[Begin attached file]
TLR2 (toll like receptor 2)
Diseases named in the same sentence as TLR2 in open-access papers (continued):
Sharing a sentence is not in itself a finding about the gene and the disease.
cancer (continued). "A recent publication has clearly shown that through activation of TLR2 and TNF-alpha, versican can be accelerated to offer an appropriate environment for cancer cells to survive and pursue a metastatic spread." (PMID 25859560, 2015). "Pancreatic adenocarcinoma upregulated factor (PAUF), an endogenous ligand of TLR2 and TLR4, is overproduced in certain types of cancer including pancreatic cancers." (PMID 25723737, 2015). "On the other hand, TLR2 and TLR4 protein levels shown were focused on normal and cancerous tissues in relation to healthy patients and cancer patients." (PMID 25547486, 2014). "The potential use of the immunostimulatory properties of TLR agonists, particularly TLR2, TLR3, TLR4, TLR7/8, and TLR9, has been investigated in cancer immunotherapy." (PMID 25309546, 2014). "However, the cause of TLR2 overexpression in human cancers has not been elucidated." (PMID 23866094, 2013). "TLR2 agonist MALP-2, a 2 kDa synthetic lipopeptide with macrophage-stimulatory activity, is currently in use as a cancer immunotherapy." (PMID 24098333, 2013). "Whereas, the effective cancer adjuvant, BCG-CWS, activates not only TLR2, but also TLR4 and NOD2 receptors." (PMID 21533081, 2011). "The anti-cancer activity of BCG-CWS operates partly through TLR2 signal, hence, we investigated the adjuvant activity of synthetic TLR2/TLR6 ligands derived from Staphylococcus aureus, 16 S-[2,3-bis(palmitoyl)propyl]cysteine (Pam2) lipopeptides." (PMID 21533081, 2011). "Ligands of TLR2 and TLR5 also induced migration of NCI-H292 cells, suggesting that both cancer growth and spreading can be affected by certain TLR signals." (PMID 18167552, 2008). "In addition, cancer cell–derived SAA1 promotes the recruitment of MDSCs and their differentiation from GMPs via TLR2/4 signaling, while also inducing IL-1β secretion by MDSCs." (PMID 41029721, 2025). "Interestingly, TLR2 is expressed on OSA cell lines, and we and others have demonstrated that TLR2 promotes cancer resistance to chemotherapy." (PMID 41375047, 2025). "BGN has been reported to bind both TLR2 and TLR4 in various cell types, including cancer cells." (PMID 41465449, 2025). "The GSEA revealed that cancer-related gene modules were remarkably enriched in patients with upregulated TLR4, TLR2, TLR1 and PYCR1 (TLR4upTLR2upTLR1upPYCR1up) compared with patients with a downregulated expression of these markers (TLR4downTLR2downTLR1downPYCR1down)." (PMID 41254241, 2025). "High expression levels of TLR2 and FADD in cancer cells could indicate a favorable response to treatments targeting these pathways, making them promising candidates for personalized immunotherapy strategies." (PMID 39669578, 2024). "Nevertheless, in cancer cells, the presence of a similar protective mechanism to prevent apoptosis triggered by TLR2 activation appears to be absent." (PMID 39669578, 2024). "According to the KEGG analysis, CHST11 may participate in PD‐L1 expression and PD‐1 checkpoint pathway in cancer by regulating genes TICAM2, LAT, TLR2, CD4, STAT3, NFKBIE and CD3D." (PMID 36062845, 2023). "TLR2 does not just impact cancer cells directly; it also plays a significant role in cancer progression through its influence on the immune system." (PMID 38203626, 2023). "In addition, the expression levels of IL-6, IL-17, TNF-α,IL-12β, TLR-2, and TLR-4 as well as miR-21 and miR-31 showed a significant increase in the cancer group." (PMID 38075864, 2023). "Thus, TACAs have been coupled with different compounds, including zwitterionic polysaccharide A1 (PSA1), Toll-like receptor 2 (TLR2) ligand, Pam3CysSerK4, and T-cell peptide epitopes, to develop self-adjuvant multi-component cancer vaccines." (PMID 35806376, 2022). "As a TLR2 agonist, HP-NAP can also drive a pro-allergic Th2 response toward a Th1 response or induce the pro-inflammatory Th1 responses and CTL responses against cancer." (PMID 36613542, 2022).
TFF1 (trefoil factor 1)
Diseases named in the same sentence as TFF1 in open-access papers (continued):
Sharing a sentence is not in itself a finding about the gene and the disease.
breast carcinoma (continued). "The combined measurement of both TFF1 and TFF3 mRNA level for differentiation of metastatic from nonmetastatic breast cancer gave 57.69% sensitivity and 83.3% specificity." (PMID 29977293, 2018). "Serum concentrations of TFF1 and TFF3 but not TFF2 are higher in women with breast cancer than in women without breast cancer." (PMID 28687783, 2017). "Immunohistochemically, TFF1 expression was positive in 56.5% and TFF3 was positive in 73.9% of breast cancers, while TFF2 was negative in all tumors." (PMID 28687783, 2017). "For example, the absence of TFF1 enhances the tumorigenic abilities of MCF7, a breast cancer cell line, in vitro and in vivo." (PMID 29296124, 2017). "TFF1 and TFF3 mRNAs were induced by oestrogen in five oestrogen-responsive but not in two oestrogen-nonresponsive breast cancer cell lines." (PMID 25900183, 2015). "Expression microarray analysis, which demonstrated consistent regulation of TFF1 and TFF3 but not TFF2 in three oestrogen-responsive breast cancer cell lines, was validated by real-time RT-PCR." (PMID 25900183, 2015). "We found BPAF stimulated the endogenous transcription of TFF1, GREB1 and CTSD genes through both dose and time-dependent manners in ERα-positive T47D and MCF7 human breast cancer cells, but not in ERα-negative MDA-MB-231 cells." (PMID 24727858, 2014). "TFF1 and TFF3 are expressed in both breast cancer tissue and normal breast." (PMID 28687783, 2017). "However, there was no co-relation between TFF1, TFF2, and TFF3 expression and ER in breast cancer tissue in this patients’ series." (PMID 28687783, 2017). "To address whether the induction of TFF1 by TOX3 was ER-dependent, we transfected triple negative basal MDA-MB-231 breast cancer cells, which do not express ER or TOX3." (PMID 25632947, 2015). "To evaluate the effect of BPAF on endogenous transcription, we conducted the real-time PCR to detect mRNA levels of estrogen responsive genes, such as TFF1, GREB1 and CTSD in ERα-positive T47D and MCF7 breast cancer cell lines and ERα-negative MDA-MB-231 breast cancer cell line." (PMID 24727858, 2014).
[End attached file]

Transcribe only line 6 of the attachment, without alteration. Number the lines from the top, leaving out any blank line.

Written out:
Diseases named in the same sentence as TFF1 in open-access papers (continued):